A packed house gathered at the Dedee Shadduck Gallery Friday evening to see the first public preview of “Paul Cuffe: In Search of a New Land,” a work by New York playwright Samuel Harps …
A packed house gathered at the Dedee Shadduck Gallery Friday evening to see the first public preview of “Paul Cuffe: In Search of a New Land,” a work by New York playwright Samuel Harps that brings new perspective on the life of Westport's native son, whose struggles and achievements as a person of African American and Native American descent in late 18th and early 19th century New England helped shape society and thought, and continue to resonate today.
The 'workshop' performance was staged by Harps in partnership with the Westport Historical Society. The evening included selected scenes in an informal setting, and explored aspects of Cuffe's life from the fall of 1810 through 1817, the last year of his life. The workshop was staged in support of future development of the play, which supporters hope will be shown in its entirety by next year.
“In my quest to bring more stories of African-American historical figures and events to the stage, it is important to bring an audience into the early phase of the rehearsal process," Harps said of the workshop.
Cuffe, who was born on Cuttyhunk in 1759 to an emancipated slave father and Wampanoag mother, was an abolitionist, founded the first desegregated school in the United States (near the bottom of Drift Road), served America's cause during the Revolutionary War, and contributed much of the money to build Westport's Friends Meeting House on Main Road. He died in 1817 at the age of 58.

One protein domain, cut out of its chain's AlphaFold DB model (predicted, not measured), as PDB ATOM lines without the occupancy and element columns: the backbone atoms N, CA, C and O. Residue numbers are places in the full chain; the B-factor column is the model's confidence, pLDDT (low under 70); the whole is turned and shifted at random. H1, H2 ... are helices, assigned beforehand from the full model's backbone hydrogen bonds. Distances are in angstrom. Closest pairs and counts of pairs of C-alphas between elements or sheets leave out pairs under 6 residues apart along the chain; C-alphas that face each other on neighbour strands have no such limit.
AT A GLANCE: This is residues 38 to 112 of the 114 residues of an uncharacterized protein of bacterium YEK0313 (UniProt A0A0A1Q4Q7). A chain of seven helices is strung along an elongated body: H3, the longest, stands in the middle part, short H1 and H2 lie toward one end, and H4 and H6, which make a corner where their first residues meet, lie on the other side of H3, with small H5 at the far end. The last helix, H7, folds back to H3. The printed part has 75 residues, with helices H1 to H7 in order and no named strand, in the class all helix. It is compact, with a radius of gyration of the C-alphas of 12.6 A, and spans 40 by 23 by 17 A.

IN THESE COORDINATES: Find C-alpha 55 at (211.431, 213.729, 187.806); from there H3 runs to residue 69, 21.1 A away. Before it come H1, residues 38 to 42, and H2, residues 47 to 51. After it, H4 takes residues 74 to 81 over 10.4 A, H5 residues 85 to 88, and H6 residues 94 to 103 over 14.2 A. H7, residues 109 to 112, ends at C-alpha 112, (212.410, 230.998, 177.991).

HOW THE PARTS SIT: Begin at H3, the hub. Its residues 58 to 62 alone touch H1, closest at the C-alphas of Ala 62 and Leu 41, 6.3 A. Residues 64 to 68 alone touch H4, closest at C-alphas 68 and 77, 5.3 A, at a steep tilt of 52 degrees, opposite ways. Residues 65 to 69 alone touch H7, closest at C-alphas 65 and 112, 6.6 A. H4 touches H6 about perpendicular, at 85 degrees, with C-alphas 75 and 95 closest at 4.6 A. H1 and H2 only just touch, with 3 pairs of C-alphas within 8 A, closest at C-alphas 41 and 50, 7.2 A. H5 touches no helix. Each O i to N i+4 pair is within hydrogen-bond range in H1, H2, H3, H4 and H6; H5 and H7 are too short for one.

Though he has long been acknowledged as a pioneer and trailblazer in race relations, religion, education, business and philanthropy, official acknowledgement by the Town of Westport has been lacking, and over the past year renewed efforts have been made to formally recognize his many contributions here.
That such a prominent early citizen has been officially overlooked by the town for so long is a wrong that should be righted, those behind the efforts to recognize him here have said.
"I don't think there is much debate that he is Westport's leading citizen," said planning board member John Bullard, who spoke on efforts to officially memorialize him here in an appearance before the select board last year.
Supporters of the production believe Harps' work will go a long way toward educating the public on Cuffe's many achievements.
"We want to reach new audiences, beyond the sphere of scholars and historians,” the society's executive director, Jenny O’Neill, said. “We are excited and curious to see how Cuffe’s life can be portrayed on stage and to be part of the creative process," she said. “We are excited to be part of the creative process and to witness a new play come into being."
Harps is an award-winning playwright from New York. He is the founder and artistic director of Shades Repertory Theater in Rockland, NY, and his latest works focus on African American historical events and people. New York productions include The Paul Roberson Theater, The National Black Theater, The Billie Holiday Theater, Theater for the New City, Theater Four, Duality Playhouse, and HERE Theater.
The program was supported by a grant from the Westport Cultural Council, a local agency supported by the Helen E. Ellis Charitable Trust administered by Bank of America.